According to Ocalan, the United States and some other political powers will adopt a new political fashion in the Middle East and dont want the existence of the PKK in this process. But the United States understands that it cant realize its new policy with weapons, he said. It wanted the PKK to lay down arms but it also had to compromise with the PKK.

    Atalay continues his tour

    Meanwhile, Besir Atalay, coordinator of the Justice and Development Party, or AKPs, recently announced Kurdish plan, met Felicity Party, or SP, Chairman Numan Kurtulmus on Monday as part of his tour of Turkish political parties and non-governmental organizations regarding the government's democratic move, which aims to find a solution to the Kurdish issue.

    Speaking after the meeting, Atalay said his recent meetings were tangible steps to make progress regarding the move. We are taking the opinions of our political parties and NGOs, Atalay said. Indeed, we are getting richer too. Our work is thriving and getting more dimensions with these opinions. That's what we aim for.

    For his part, Kurtulmus said he gave Atalay a report that reflects the opinions of his party about the matter. Kurtulmus also offered his proposals to stop terrorism in Turkey, suggesting that the Turkish military should end operations in southeastern Turkey and the terrorist organization PKK should lay down arms.

    Meanwhile, a group of relatives of soldiers killed battling Kurdish militants in the Southeast placed a black wreath in front of the AKP building to criticize the AKPs Kurdish move.


    [B] COMMENTARIES, EDITORIALS AND ANALYSIS

    [09] From the Turkish Press of 17 August 2009

    Following are the summaries of reports and commentaries of selected items from the Turkish press on 17 August 2009:

    Kurdish issue

    A report by Namik Durukan in Milliyet details the clues Abdullah Ocalan gave to his lawyers during their recent meeting regarding the road map he will be declaring soon. According to the highlights of this road map posted on Firat News Agency, Ocalan says he is against a federation, adding: "The Kurds will recognize and accept the state. The state will accept the rights of Kurds to be a democratic nation."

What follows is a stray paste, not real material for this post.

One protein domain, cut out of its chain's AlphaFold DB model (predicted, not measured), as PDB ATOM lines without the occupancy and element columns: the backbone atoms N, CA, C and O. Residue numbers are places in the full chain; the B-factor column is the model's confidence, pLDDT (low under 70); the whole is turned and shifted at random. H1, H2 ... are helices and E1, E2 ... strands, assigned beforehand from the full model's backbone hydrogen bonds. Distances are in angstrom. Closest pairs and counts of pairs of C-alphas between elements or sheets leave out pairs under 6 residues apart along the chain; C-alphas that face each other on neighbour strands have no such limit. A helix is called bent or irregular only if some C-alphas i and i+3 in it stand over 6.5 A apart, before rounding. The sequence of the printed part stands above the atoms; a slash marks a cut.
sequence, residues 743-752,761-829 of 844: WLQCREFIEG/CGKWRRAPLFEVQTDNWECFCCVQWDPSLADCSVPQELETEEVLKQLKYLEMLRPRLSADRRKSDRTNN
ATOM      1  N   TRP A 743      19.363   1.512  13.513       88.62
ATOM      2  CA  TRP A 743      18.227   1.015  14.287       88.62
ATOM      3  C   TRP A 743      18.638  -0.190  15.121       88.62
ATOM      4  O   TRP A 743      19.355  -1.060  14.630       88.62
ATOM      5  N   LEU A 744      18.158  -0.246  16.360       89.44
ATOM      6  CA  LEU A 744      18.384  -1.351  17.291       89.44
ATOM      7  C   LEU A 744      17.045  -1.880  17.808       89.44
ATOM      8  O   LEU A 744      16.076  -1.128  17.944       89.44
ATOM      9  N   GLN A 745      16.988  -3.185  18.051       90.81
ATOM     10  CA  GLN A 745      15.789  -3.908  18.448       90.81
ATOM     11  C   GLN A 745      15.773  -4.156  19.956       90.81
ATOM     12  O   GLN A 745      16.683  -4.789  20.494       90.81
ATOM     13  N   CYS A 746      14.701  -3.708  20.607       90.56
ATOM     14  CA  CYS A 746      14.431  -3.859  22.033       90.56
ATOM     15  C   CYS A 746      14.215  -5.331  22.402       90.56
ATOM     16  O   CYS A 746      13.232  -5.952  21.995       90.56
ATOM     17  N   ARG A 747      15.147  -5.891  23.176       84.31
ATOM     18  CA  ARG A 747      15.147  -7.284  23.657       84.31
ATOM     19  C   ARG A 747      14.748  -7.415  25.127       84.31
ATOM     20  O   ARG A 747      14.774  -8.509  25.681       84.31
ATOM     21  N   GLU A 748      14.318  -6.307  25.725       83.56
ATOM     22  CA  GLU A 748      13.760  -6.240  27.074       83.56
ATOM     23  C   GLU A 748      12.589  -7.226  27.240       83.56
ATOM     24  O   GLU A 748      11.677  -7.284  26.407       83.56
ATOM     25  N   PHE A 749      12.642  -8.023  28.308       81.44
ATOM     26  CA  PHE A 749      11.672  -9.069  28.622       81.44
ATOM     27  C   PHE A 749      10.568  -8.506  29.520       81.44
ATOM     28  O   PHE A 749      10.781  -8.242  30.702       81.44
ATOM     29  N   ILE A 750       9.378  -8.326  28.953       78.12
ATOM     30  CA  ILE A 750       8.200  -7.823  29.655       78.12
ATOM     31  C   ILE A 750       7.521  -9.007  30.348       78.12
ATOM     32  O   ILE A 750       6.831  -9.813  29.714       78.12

In an article in Milliyet, Fikret Bila relates an interview he conducted with former Chief of Staff Hilmi Ozkok on the Kurdish issue initiated by the government and the Kurdish identity. Warning against wrong solutions, Ozkok believes that the solution should entail unifying and not separating factors. Arguing against any kind of negotiations with the PKK, Ozkok says: "It is wrong for either the terrorist organization or its leader Ocalan to officially participate in this process. I believe that their official participation will block the process."

    Viewing Ambassador Umit Pamir's proposal to hold a referendum to determine whether Kurds want secession or coexistence in an article in Milliyet, Kadri Gursel says that this is the wrong approach. Conceding that the open discussion of the Kurdish issue will be beneficial, Gursel maintains that if the path to a solution happens to be blocked, the issue of a referendum should then be placed on the agenda as an alternative to opening that path based on unity. Holding a referendum "as soon as possible" as suggested by Pamir might lead to wrong replies that many will later regret, Kadir maintains, stresses that time should be given for the pain to subside and for enmity to be replaced by a sense of mutual interests.